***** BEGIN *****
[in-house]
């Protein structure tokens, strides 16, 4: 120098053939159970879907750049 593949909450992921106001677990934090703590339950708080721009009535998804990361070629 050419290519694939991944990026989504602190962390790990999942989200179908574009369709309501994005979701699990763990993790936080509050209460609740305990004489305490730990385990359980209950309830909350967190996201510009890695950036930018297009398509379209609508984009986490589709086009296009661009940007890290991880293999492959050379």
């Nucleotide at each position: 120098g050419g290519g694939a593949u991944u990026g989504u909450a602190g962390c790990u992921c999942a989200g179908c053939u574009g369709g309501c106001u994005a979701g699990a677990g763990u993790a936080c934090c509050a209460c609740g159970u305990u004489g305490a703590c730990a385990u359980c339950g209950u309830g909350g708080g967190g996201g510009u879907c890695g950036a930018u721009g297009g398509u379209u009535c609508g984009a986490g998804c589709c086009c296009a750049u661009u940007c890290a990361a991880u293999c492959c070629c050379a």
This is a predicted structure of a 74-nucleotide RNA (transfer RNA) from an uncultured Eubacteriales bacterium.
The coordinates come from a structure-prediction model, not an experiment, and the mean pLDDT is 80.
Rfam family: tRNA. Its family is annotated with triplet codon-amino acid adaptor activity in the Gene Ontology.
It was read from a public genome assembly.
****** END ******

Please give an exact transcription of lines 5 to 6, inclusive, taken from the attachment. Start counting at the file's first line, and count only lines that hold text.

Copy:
The coordinates come from a structure-prediction model, not an experiment, and the mean pLDDT is 80.
Rfam family: tRNA. Its family is annotated with triplet codon-amino acid adaptor activity in the Gene Ontology.